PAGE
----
8. I am also to have regard to the effect that section 67 of the Criminal Justice Act 1967 would have had if the applicant had been sentenced to a term of imprisonment, and should therefore, where appropriate, give credit for time spent on remand in consequence of his having been committed to custody by an order of the court made in connection with proceedings relating to the murder.  I am satisfied that in this case I should have regard to a period spent in custody on remand of 308 days. 
9. Written representations have been submitted by the applicant’s legal advisor in support of his application.  They have also submitted a report from a consultant forensic psychiatrist Dr David Somekh dated 28 October 2004.
10. I do not consider that the case falls within paragraphs 4 or 5 of schedule 21 of the 2003 Act.  The starting point in determining the minimum term is therefore 15 years.  The offence was aggravated by the fact that the victim was particularly vulnerable given his age and medical condition.  The learned sentencing judge also took into account as an aggravating feature that “the arson was a second serious offence within a short period.”  That was an offence committed in 1992, when the applicant was 14.  The offence involved stealing a radio from a lorry and then setting fire to the lorry.  But it is asserted on his behalf that it was his co-defendant who set fire to the lorry, and that would appear to be borne out by the light sentence imposed upon the applicant, namely a requirement to attend an attendance centre for 24 hours.  I am therefore satisfied that it would not be appropriate to take account of that offence as an aggravating factor.  But a further aggravating feature of the offence was the attempt to avoid detection by setting fire to the body and to the deceased’s bungalow. 
11. There were a number of mitigating factors.  I accept that the offence was committed in the course of an opportunistic burglary, and that there was no pre-meditation.  Furthermore I accept that he did not know that the property was occupied when he entered.  Secondly the applicant has from the outset shown deep remorse for causing the death of the deceased.  By his plea of guilty he accepted full responsibility, although the force of that argument is undermined to a degree by the unsuccessful attempt to appeal against his conviction.  The final mitigating factor is his youth, 20 at the date of the offence.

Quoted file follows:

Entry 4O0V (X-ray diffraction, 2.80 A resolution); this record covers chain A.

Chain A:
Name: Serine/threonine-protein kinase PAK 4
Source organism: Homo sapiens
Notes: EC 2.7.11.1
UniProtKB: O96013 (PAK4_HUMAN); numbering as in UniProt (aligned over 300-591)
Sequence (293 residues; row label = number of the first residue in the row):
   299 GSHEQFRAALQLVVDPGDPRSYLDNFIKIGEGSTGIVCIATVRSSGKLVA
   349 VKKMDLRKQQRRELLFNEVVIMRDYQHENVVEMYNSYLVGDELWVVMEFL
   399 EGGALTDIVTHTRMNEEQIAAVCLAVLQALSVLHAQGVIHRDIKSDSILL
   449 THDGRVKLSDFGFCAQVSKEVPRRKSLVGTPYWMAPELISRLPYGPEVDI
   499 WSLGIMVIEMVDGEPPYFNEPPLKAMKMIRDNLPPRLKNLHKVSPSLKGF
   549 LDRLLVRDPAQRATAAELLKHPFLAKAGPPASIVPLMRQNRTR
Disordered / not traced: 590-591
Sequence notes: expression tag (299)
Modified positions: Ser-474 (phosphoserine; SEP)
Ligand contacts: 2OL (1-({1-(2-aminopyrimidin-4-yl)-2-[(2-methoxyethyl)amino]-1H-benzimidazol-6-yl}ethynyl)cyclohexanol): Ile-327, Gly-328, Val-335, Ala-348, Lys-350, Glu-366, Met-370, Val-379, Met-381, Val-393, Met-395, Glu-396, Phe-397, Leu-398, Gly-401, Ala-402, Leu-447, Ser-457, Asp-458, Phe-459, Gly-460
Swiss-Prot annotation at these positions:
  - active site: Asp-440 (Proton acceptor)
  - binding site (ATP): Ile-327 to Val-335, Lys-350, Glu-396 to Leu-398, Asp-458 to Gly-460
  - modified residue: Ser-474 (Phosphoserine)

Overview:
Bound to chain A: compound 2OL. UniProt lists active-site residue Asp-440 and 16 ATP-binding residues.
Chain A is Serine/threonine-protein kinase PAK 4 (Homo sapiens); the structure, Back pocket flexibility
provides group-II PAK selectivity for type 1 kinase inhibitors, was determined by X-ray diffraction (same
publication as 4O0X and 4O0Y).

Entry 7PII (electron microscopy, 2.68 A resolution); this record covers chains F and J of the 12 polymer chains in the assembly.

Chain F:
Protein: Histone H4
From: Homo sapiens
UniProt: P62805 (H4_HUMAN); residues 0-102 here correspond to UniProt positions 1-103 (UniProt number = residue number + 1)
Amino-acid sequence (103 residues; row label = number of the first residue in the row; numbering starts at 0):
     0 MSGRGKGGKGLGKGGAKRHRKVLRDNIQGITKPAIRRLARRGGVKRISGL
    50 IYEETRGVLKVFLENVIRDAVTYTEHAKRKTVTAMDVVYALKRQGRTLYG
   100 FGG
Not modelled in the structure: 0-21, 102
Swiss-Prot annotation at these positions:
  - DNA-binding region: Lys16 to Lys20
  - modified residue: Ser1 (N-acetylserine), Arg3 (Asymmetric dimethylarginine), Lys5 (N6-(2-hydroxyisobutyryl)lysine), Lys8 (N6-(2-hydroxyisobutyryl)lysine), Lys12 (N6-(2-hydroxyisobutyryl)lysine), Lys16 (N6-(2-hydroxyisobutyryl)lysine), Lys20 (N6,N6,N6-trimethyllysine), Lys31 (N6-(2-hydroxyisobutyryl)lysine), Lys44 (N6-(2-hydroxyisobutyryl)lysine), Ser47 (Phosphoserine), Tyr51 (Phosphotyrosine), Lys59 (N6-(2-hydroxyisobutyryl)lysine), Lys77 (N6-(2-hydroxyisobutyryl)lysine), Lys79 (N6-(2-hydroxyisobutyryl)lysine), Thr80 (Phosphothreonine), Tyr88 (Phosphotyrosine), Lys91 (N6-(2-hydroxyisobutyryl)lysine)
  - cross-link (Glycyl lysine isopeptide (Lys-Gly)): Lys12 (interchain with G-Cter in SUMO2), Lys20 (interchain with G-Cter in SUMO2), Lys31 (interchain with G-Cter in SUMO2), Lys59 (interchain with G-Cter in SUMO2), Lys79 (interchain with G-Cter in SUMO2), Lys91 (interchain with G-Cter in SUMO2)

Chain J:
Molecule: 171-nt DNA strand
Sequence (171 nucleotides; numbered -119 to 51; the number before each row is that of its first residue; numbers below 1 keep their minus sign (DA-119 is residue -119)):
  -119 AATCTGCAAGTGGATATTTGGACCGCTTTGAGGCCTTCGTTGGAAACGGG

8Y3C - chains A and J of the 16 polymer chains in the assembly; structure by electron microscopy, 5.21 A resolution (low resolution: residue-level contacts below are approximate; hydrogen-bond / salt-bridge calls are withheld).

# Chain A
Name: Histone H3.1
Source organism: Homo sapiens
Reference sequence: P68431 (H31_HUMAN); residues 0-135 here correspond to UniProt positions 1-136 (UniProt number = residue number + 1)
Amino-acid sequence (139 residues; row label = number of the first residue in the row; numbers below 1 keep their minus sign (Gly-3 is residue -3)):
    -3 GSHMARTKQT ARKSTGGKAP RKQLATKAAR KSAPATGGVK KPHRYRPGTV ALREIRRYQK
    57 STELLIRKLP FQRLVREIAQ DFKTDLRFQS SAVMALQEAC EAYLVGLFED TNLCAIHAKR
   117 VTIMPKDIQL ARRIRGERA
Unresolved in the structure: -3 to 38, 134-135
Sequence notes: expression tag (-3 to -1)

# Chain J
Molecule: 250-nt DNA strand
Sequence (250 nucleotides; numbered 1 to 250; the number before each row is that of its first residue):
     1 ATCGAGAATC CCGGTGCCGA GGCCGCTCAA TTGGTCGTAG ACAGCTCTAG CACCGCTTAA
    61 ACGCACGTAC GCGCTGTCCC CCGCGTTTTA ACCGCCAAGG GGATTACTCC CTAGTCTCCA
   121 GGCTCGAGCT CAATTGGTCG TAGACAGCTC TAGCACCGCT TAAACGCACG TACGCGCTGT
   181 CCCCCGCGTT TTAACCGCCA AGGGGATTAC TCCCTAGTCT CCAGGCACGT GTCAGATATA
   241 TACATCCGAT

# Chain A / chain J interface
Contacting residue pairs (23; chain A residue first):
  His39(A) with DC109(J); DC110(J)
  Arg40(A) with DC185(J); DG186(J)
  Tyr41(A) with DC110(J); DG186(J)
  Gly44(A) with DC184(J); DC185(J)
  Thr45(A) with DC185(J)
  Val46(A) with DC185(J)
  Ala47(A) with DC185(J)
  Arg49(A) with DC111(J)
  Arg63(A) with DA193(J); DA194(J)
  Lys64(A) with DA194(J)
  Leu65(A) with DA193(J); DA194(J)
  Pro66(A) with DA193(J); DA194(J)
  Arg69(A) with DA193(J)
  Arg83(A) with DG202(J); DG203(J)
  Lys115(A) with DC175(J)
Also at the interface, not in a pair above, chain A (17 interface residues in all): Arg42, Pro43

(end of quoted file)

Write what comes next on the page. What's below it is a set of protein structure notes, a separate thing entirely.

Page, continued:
12. It is submitted on behalf of the applicant that his prison record amounts to a further mitigating factor.  Whilst unquestionably laudable, his progress in prison is not so exceptional that it should be taken into account in determining the minimum term.  His progress in prison will no doubt be taken into account when in due course the parole board considers his release on parole. 
13. Finally I take account of the fact that in the case of an offence committed before 31 May 2002 I must also take account of the guidance set out by Lord Bingham of Cornhill CJ in his practice direction dated 10 February 1997.  His practice was then to take 14 years as the period actually to be served for the ‘average’, ‘normal’ or ‘unexceptional’ murder.  In my judgment the aggravating features that I have identified would have justified a minimum term of 16 years, but taking account of the mitigating factors, in particular the age of the applicant and of his plea of guilty I have come to the conclusion that the appropriate tariff is one of 12 years. 
14. The period for which the applicant was held in custody on remand of 308 days must be taken into account and the early release provisions will therefore apply to the applicant when he has served 11 years and 57 days.
15. The minimum term is the minimum amount of time that the applicant will spend in prison from the date of sentence before the parole board can order early release.  If it remains necessary for the protection of the public, the applicant will continue to be detained after that date.  When the applicant has served the minimum term, and if the parole board decides to direct his release, he will remain on licence for the rest of his life and may be recalled to prison at any time if in breach of his parole.

 


^ Top
This page was last updated on 24 November 2006 11:58. Web team.
Contact us . Terms and conditions .